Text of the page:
Posted Mar 11 2010 11:50AM
Adrian Dantley's No. 1 priority on those game nights when he fills in for Denver head coach George Karl is taken straight from the Hippocratic oath: primum non nocere. First, do no harm. Not unlike the physicians and caregivers with whom Karl is working these days on what most definitely is not a game.
Dantley adheres to the motto whenever he moves one chair over in Karl's absence, as he did Wednesday night in the Nuggets' 110-102 victory at Minnesota.
Karl missed his second game in two weeks to undergo his continuing treatment for throat cancer (squamous cell carcinoma), and the regimen of radiation and chemotherapy is scheduled to get more intense and difficult over the next month, with Dantley handling more and more in games and practices.
"George has always left everything to me," Dantley said before tipoff at Target Center for what would be his fourth game keeping Karl's seat warm. He spelled the head coach for a game in April 2007 against the Lakers, took over against Detroit in February 2008 when Karl was sick, then did it at Golden State on Feb. 25, nine days after the emotional announcement of Karl's latest battle (he is a prostate-cancer survivor, too).
"Just be myself," Dantley said. "Make substitutions. Give my ideas. And hopefully we come out with the win. They should know their roles. Every player on that team knows the plays. We've only got, like, 18 games left in the season so they should know by now. But players tend to forget sometimes, so that's why you keep going over and over it."
Now more than ever, in the weeks heading toward the postseason, teams strive to settle into grooves, sanding any rough spots, fine-tuning, smoothing and lubricating for those best-of-seven days when the slightest inconsistency can spoil an entire year. Few things could be less groove-friendly than having your head coach -- beloved, cantankerous, passionate, crafty and inseparable from all the Nuggets have done over the past six seasons -- yanked away sporadically and with increasing frequency. And that's just in terms of Xs & Os. There is the whole psychological aspect of it as Denver players and the men on Karl's staff think and fret and go off with him a little bit mentally.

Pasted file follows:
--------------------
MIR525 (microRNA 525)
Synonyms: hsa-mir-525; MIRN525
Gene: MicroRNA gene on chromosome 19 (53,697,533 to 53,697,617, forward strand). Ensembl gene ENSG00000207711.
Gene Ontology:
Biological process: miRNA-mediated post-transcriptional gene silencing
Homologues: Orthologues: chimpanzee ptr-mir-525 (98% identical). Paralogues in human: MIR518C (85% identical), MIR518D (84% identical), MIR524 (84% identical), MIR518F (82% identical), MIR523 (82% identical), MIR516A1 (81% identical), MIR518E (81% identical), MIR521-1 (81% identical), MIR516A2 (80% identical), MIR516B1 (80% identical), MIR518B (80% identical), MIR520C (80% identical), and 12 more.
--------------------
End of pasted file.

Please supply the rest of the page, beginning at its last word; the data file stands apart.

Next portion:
This, after all, is just basketball. But that -- that -- is something entirely bigger, more urgent, beyond any extra gym time or film review.
"We want to win the games," veteran point guard Chauncey Billups said late Wednesday. "But we're trying to put this in perspective -- this is a game, this is a job. Life is what George is going through. You take inspiration from him by how he's handling the situation. How he's facing it head-on, man. He's just saying, 'I'm going to deal with what I've got. Some days might be tough, but on days I can make it, I'm going to make it.' When you've got somebody pouring your heart out for you like that, you've got no choice but to do the same thing."
Sometimes there is slippage. When it happens on the court, that's where Dantley comes in. In the first half against the Timberwolves, the Nuggets were being the Nuggets -- that is, as they often do, they were playing for too long without focus or energy, falling behind 53-48 by halftime against an inferior opponent. Maybe that was a compliment to Dantley, that they would treat him the same way they treat Karl. But it clearly wasn't working. And if injured forward Kenyon Martin was sincere when he spoke of Karl's plight and the players' responsibility -- "We're not trying to add any more extra stress on George than he already has" -- they were failing badly.